Irish Professor Discusses Book About Travers, Wilde Trials

Oscar Wilde

Eibhear Walshe, director of creative writing and senior lecturer at University College Cork, broke down the historical details and inspiration for his book The Diary of Mary Travers: A Novel Tuesday night. Walshe took audiences through the fascinating story of a woman with a tenuous but important link to Oscar Wilde in a lecture he gave in the Connolly House.

The initial impetus for Walshe’s fascination with Travers came while working on his book Oscar’s Shadow: Wilde, Homosexuality and Modern Ireland. Walshe repeatedly came across a libel court case he dubs “the other Wilde trial.” This case was between Oscar Wilde’s parents, William and Jane Wilde, and a woman named Mary Travers. The Wildes were a widely known and admired couple in Ireland (William, a renowned surgeon, and Jane, an acclaimed poet).  Mary Travers was a young woman from a poor background, neglected in society. What was the link between them? The 1864 trial illuminated her existence, but after it concluded, she practically disappeared from history.

In his novel, Walshe narrows in on three topics: why Mary Travers was so disliked in society, how she was connected to the Wildes, and how this connection ultimately haunted her when Oscar Wilde went on trial in 1895—31 years after her own trial with the Wildes.

Walshe originally intended to write a biography about Travers. He was limited, however, by the availability of verifiable historical evidence. Instead, he decided to write a novel, his first novel.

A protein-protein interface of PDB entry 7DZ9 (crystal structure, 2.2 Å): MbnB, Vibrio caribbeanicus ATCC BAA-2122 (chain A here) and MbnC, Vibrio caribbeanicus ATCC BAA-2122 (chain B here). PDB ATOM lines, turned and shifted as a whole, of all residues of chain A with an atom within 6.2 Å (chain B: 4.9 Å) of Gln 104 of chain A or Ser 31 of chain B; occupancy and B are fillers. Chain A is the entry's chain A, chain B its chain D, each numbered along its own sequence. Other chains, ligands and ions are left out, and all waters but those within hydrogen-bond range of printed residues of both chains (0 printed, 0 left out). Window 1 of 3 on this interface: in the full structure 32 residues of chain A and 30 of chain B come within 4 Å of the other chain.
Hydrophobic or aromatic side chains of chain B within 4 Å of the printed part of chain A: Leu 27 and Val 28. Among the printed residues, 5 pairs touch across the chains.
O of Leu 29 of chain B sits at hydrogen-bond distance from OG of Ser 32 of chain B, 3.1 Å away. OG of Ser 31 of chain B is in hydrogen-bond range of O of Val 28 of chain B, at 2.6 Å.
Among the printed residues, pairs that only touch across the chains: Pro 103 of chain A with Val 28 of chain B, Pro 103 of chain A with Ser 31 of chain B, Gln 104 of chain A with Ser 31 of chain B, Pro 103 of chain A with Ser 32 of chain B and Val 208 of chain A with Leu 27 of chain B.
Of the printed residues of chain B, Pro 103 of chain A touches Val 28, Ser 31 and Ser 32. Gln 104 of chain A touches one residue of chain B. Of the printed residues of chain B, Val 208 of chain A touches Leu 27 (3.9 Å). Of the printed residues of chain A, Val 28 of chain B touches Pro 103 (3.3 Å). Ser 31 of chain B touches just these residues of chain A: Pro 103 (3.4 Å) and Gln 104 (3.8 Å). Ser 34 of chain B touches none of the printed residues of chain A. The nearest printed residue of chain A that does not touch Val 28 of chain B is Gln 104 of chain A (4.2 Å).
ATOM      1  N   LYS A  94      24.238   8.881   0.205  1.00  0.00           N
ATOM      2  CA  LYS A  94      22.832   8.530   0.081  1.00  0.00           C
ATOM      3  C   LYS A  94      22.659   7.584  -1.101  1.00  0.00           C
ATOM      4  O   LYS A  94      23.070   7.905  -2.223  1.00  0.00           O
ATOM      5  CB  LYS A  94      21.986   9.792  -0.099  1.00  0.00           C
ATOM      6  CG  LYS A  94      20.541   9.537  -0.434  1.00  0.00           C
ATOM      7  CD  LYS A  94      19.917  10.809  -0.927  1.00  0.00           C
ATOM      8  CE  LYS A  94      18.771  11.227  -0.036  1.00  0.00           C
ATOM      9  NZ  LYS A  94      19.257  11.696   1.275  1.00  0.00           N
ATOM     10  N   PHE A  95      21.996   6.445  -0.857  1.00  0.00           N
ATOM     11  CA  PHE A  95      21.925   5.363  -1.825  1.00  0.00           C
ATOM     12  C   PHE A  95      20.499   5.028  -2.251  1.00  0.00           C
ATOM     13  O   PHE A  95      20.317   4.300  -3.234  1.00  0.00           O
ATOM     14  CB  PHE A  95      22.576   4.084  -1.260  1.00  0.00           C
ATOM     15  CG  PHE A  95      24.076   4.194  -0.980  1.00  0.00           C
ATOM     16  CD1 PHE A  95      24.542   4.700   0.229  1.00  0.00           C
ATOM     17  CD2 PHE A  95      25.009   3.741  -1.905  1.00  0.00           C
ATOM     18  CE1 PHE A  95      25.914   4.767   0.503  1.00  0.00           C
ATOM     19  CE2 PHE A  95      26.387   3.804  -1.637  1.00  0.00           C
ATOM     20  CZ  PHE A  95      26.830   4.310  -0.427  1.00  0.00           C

“One of the things a novel can do is attempt to advance a possible reading of what we just don’t know: the private emotions behind the public facts,” Walshe said.  

In writing a novel, Walshe offered his story as one possibility of what could have happened during this time. The story takes shape as a diary, bringing Travers’ voice to life, portraying her as a woman deserving of sympathy, an element lacking in most biographical depictions that portray her as hysterical, jealous, and unbalanced. He adopts the mindset of Travers, of a young woman in the 19th century, channeling the emotion he thinks she felt strongest at the time of Oscar Wilde’s trial: panic.  

“If you’re a writer, you have to make the leap to attempt to live within these voices,” Walshe said.

At first glance, the only thing that connects Travers and the Wildes is the trial, but in reality the connection goes back much further. Travers was a patient of William Wilde. She was taken into the Wildes’ home and was encouraged, especially by Jane, to write.

Walshe also strongly suspects she began an affair with William, which is how he depicts their relationship in his novel. This young woman, a nobody from a poor background, is embraced by one of the most well-known couples in Ireland at the time. Things start to go wrong from there.

Mary starts to unravel, and she becomes enraged with the Wildes. When Jane can’t stand it anymore, she sends a letter to Mary’s father, which Mary in turn steals and uses to sue Jane for libel. Travers wins her case, but her worth is equated to a farthing, one quarter of a penny. Travers walks away scathed and shunned, with her reputation ruined. And when Oscar Wilde is on trial in 1895, she is forced to confront her past.

Featured Image by Kaitlin Meeks / Heights Editor